Classroom Resources - Civil War Mail Call
The triumph, tragedy, and story of our local civil war soldiers comes to life
Teachers: are you looking for a fun exciting way to have your students work on writing skills, learn some history, or even explore some concepts of STEM in your class?
Here is your students chance to write to a civil war solider from the Manitowoc County, Wisconsin Volunteers, also known as the Fifth Wisconsin, Company A. There is no cost to you as the teacher other than envelopes, paper, and your class time.
What was Company A of the Fifth Wisconsin?
It is the year 1861 and the village of Manitowoc with a population of 3,061 people was still struggling to take its place as a center of lumbering, fishing and farming on the shores of Lake Michigan. Its citizens were increasingly concerned about the news regarding the problems of the Southern states and their withdrawal from the United States to create their own confederacy. On April 19, word reached Manitowoc that Southern forces had fired on Fort Sumter and President Lincoln had declared that military force had to be used to put down that rebellion and he called for volunteers to join the armed forces to fight for the Union.
The April 12, 1861, attack on Fort Sumter instantly pulled the Village of Manitowoc and the 104 young men of the Manitowoc Guards into the American Civil War. Later, they were officially mustered into the service as “Company A of the 5th Wisconsin Volunteer Infantry Regiment.”
In total, Manitowoc County sent 2,467 men to the front lines of the Civil War. Nearly all of the men were volunteers. The men sent amounted to more than three-fifths of the entire voting population.
In June, 1861 104 men left Manitowoc to become Company A. Their average age was just under 24 years old. Only 4 were married. Only 36 of these 104 men lived to see the end of the war (Falge, pg 254-255).
The Flag of Company A
In 1925, the flag of Company A was gifted to the Manitowoc County Historical Society by Judge James S. Anderson. During the gift ceremony, Miss Flora Waldo told the story of the flag and the work of Mrs. Gideon Collins, wife of the president of the Village of Manitowoc. Miss Waldo remarked: “This night, of the re-dedication of this flag, does not seem to belong to the present. It is rather the twilight and evening of a day that is gone. … And tonight, instead of reading to you myself this address to the Boys of the Fifth Wisconsin, I would invoke the spirit of the author; I would that you might see and hear, not myself, but Mrs. Gideon Collins, as she in her patriotic fervor presented this flag. It was — and is — their country’s emblem, wrought by the hands of the women whom they loved, consecrated to and by the Volunteer Guards of Manitowoc County.”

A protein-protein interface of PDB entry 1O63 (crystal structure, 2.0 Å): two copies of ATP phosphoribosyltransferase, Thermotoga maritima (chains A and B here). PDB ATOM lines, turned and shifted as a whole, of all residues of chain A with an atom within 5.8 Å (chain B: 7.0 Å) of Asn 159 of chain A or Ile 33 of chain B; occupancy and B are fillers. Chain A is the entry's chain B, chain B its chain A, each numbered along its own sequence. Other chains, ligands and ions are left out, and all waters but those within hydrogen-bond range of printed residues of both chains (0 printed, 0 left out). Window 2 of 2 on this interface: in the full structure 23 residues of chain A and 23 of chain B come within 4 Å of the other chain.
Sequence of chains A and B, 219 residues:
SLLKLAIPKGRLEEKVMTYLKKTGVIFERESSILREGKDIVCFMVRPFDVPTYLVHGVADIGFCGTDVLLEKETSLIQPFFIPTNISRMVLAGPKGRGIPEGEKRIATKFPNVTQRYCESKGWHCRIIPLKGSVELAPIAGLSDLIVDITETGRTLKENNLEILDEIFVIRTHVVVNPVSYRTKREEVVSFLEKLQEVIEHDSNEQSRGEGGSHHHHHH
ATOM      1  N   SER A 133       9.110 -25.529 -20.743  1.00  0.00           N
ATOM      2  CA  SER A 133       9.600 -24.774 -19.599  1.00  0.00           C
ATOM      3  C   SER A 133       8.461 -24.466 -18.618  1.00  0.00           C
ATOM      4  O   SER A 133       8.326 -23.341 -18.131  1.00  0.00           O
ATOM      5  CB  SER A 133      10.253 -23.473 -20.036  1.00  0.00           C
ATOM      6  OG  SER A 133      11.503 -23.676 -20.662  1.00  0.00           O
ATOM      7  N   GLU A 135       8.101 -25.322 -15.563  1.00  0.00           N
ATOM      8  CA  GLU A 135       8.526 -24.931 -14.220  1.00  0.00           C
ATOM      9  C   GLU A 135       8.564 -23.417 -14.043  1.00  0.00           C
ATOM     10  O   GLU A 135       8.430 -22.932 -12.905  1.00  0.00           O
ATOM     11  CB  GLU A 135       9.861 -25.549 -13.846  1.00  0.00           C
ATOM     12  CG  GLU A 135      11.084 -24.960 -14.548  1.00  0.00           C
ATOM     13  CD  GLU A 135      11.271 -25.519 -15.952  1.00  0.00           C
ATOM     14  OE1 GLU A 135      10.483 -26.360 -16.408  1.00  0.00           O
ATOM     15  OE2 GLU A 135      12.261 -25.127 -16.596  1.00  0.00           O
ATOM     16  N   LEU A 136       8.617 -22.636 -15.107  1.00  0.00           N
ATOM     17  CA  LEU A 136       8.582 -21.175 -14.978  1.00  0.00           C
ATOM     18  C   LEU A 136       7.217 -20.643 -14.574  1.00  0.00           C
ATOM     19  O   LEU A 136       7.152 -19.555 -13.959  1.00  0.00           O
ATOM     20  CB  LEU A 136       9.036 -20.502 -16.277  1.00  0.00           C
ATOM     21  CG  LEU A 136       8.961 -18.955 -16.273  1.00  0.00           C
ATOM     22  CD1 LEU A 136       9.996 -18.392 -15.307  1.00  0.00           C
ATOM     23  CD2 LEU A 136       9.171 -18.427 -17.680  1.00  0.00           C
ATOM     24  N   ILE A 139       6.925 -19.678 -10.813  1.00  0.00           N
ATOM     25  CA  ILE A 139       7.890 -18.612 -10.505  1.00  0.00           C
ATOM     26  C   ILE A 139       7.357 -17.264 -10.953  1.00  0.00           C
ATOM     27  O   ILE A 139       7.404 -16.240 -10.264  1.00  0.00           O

On June 17, 1861, as Company A marched toward its training site at Union Park, a group of ladies joined them and approached their captain, Temple Clark, to present the company with a flag. The flag had been made by ladies of the village and given to the soldiers in recognition of their courage and bravery as volunteers for the noble cause for which they had enlisted. Mrs. Gideon Collins, who had made the presentation, moved the men of the company to pledge they would stand by the flag, take it into every battle and never see it disgraced. Among them was 19-year-old James Anderson, who had enlisted for the war after a meeting at the courthouse.
“When the money to purchase the material was raised, a committee of the ladies went to Chicago to buy it,” described the story of the Flag of Company A during the presentation of the flag to the Historical Society in 1925. “The red and blue silks were obtained, but though the stores of Chicago were searched for days, no plain white silks were to be obtained. All flag material had been bought up.
“In this dilemma, a young lady who expected soon to be a bride, brought out the white silk purchased for her bridal garment and laid it on the altar of patriotism. It was used in default of stronger and heavier material. One condition of the gift was that the name of the giver should not be made known.”
Following the Battle at Williamsburg, Temple Clark left the company and Lt. Horace Walker took his place. Walker packed the flag into his valise and sent it to the rear along with his personal belongings. The flag was captured and lost until 1876, when it was found at the Philadelphia Exposition by Judge W.W. Waldo. The flag came back home to Manitowoc, and James Anderson retained it in his possession until 1925, when he presented it to the Manitowoc County Historical Society.
Letter Writing Activity
Students are able to learn the stories of the 104 men who left Manitowoc in June, 1861 to become Company A. You can view biographies of Civil War veterans who are buried in Manitowoc County biographies HERE.
Students can read sample letters from the life of one soldier named James Anderson, from Manitowoc. He was part of the first group of soldiers to leave from Manitowoc County with Company A. Read some of his letters HERE.
After learning about the lives of the soldiers, students can write a letter to them. Students can ask question to soldiers on their education, advancing technology, their job before the war, why they are fighting the war, well really just about anything. Letters should be sent to the Manitowoc County Historical Society. Within 4 weeks, responses will be sent to your students.
Reading Materials: The Manitowoc County Historical Society has a grouping of 40 “Flag of Company A” books available for your classroom to borrow for up to 4 weeks. Please contact the Manitowoc County Historical Society about borrowing these materials.
Take a tour: Learn more about our Life of a Civil War Soldier tour offered at the Manitowoc County Historical Society.